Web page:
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Six ways to back up your writing files

For writers, losing work is equivalent to losing a child. Well, not really, but you get the picture. Backing up files is essential. The way you choose to protect your work depends on what type of writing you do, and your particular lifestyle.

Here are 6 options to choose from:

1. EXTERNAL HARD DRIVE - Hooks up to your computer via USB port.

PROS - It's portable, safe, holds huge amounts of data, is upgradable if you need more storage, and keeps your computer from getting clogged with downloads and large files.

CONS - You have to actually remember to do it; it's a little bulky to transport; it's pricey - it will cost you anywhere from $50 - $100+ for a decent one.

2. THUMB/FLASH DRIVE- Tiny device, hooks up to your computer via USB port.

PROS -It's cheap, sturdy, and small enough to throw in your purse or attach to your keychain.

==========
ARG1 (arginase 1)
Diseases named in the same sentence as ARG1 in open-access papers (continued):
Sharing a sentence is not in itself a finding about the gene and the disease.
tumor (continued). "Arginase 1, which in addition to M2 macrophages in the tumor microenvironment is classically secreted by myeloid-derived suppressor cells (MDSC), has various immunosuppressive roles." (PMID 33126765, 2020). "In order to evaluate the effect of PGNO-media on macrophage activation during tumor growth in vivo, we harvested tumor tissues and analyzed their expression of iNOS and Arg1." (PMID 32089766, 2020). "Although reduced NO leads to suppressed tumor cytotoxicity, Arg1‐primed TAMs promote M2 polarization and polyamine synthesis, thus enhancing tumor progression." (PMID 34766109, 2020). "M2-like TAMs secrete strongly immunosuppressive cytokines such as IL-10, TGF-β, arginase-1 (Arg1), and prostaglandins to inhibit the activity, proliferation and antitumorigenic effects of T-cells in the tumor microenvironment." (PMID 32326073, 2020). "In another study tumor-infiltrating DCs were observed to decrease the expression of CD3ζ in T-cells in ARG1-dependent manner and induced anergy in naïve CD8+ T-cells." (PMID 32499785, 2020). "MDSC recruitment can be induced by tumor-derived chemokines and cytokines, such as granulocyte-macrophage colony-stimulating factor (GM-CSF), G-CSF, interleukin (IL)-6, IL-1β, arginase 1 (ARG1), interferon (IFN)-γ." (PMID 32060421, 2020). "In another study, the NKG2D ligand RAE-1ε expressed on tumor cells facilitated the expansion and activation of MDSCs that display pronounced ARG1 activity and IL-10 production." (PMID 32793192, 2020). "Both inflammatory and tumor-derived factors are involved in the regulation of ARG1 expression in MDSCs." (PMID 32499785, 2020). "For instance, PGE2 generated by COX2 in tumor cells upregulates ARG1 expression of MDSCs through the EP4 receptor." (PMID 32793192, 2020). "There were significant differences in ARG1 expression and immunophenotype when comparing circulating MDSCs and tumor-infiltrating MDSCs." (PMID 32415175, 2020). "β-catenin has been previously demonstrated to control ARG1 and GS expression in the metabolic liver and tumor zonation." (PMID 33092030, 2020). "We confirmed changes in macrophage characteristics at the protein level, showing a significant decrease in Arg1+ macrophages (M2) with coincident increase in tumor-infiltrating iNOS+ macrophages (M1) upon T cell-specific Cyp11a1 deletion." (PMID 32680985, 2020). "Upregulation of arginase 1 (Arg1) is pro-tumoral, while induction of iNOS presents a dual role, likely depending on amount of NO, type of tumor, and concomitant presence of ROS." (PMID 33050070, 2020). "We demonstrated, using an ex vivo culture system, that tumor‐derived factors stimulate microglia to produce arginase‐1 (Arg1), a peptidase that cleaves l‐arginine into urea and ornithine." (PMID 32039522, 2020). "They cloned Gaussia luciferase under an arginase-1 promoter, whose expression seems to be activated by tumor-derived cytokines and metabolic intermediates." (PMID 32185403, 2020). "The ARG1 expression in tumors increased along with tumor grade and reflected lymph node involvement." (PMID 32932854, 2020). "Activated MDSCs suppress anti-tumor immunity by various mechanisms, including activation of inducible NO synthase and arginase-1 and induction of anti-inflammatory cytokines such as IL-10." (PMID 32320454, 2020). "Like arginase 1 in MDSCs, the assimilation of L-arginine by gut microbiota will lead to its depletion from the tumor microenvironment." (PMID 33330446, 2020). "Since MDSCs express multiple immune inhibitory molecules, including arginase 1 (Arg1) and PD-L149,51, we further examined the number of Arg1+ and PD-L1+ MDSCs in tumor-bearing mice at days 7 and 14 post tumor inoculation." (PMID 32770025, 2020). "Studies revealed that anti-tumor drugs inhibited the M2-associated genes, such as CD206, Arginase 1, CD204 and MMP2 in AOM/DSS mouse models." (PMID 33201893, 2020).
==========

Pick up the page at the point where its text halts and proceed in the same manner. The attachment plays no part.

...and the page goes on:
CONS- Not as much storage as an external hard drive, and easy to misplace. And again, you have to remember to manually transfer your data.

3. DROPBOX - Dropbox is a simple online virtual storage utility that allows you to make your files accessible from almost anywhere.

PROS - Everything is online, so no need to carry around a flash drive; Can share content with anyone you'd like.

CONS - Are some concerns about security; 2GB free, but costs extra for more storage; support only online.

4. MOZY - Downloadable backup software that automatically saves all data twice per day to an online storage site.

PROS - Reliable security; affordable -- 50 GB for $5.99 per month; Does not constantly run in background, but runs only during the file transfers; Flexible automatic schedule, so nothing to remember.

CONS - No file sharing; Can take up to 3 days for initial backup, No phone support

5. CARBONITE - Similar to Mozy, Carbonite is downloadable online backup software.

PROS - Unlimited storage; intuitive backup process; apt for beginners and inexperienced users; Phone support;.File searching offered; 15-day free trial.

CONS - Offers only annual plans (starting at $59.99), no monthly options available; Must purchase a new plan for each computer; Must manually select files to transfer.

5. EMAIL - Email yourself a copy of your manuscript every time you add to it.

PROS: Easy; Free; Can access from anywhere

CONS: Have to remember to actually do it; If email address is compromised, you may lose your most recent copy.

The most important thing, of course, isn't which option you choose, but that you do it. How do you back up your work?

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